Thursday, 12 November 2015

The Many Live of the Multiverse

What is it about cosmology that turns clever people's brains to mush? Well, some of them they think that if they can't come up with a good idea, then the religious fundamentalists will claim that God is behind it all. And only a handful of people notice that believing in a Creator God does not mean that you have to buy the Old and New Testament, the Koran, beards, niqabs, circumcision, and every last condemnation of your local rabbi, priest, parson or mullah. That's just what Richard Dawkins and your local mullah want you to believe.

The alternative to a scientific theory isn't a few verses in the Bible, it's another scientific theory. And if there isn't one, then the scientific community needs to invent three. Unanimity is not a sign of truth, it's a sign that your scientists aren't imaginative enough, or that you need to get the dogmatists off the grants committee.

Another reason is that people get far too emotionally involved in their cosmological theories. They shudder at the infinity of space, or at the idea of the universe turning into a luke-warm sludge. And then they get horribly confused over some philosophical points. The result of this confusion, emotional involvement and the feeling that they are responsible for keeping the lunatic fundamentalists from the door, are mutliverses, Big Bangs and the Many-Worlds theory, surely the most lunatic piece of nonsense ever to be taken seriously by people much smarter than me.

We live on the planet Earth, The Solar System, The Milky Way, The Universe. Most modern theories of cosmology want to give The Universe a postcode as well: The Multiverse GH23 7FF. Except there's a lot of universes in a multiverse and the post-code would be a lot longer.

It seems it's important to us to know how the universe got started, or if it was always here and always will be. Nothing hangs on this: of all the things we could know, it's about the most useless. Large numbers of people don't even know who their father is, and they get on kinda okay.

Is there something outside "the universe"? No. Because otherwise it wouldn't be the universe. Was there something before it and will there be something after it? No. Because ditto. Might the bit of the universe that we see not be all of the universe? Undoubtedly. Could there be places elsewhere in the universe we can't see where robins have green breasts? Depends how important red breasts are to your definition of a robin. Could there be places in the universe where conservation laws don't arise as a symmetry through Noether's Theorem? Now, that's an interesting question. Is there an inaccessible part of the universe where energy isn't conserved? I'd go with a NO on that, but I'm open to argument. Maybe energy could just vanish, but not be created.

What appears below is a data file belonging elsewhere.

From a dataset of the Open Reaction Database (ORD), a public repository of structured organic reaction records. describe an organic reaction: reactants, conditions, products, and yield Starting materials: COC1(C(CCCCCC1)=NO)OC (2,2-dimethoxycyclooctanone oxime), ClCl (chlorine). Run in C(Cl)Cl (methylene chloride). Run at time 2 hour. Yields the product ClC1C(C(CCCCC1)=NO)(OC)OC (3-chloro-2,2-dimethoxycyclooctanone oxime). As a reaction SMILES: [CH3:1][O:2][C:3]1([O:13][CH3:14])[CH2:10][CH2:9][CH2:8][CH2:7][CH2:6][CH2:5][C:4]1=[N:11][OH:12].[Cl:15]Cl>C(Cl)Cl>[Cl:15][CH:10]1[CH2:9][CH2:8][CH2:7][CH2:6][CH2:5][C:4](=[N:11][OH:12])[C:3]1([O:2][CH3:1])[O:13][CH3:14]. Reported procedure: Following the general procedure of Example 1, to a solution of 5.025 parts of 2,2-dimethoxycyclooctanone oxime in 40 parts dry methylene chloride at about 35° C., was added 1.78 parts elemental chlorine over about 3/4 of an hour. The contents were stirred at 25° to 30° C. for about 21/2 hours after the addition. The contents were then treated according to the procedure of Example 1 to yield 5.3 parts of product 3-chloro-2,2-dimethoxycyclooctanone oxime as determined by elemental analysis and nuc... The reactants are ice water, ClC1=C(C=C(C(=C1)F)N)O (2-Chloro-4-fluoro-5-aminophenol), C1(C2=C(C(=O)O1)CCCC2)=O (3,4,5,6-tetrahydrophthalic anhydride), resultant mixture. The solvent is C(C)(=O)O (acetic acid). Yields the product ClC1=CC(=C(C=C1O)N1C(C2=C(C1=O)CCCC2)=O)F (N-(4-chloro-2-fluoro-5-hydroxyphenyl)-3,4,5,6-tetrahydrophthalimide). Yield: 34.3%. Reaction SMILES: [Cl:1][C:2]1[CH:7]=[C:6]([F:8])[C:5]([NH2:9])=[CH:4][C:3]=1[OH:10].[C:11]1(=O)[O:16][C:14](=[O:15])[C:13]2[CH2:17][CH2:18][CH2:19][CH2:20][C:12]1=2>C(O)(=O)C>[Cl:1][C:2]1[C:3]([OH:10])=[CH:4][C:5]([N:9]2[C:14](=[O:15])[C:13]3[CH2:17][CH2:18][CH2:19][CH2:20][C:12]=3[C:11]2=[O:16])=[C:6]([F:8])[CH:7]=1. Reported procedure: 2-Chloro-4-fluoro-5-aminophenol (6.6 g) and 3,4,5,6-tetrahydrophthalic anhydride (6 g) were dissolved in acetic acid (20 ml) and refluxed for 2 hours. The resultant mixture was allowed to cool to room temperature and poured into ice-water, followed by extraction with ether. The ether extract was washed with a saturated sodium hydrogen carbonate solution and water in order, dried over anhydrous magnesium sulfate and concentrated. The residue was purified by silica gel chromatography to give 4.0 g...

But General Relativity says the Big Bang, doesn't it? It's not compulsory. There are all sorts of solutions to the equations, but the equations can't tell us which solutions actually apply to this universe. Only the initial conditions can, and there's a lot of ambiguity in those.

But fine-tuning and the Anthropic Principle? Stop it. Just like God is not the answer to where the universe came from, nor are zillions of universes the answer to why we all got stuck in this one. Fine-tuning is how we know the laws of nature we're using are about right, and say that an interesting universe can only really be made one way.

Laplace spent a long time thinking he had to prove the Solar System was stable or there was something wrong with the whole edifice of Newtonian Dynamics. Well, now we know there's no reason it should be stable. Now people think they have to prove that the universe is always going to look something like it does now. But it won't. It will look exactly what it is going to look like.

Leverrier spent a long time trying to find Vulcan so he could get rid of Mercury's anomalous perihelion. A lot of people are now trying to find Dark Matter and Dark Energy so they can fix some galactic rotations. Does anyone else smell a generous helping of ad-hoc here? If Newtonian Dynamics needed a planet that wasn't there, or a fine adjustment to the inverse power, to be right, then it was wrong. And if General Relativity plus cosmological constants and simplifying-assumptions-so-we-can-calculate-anything-in-the-first-place needs dark energy and dark matter, well, then, it's wrong. And if we can only understand Quantum Field Theory via a Many-Worlds theory, then we just don't understand Quantum Field Theory either.

Until we do, and until someone comes up with a better General Relativity, I guess we're still going to get more whacky cosmology that in a couple of hundred years' time will read like Aristotle does now.

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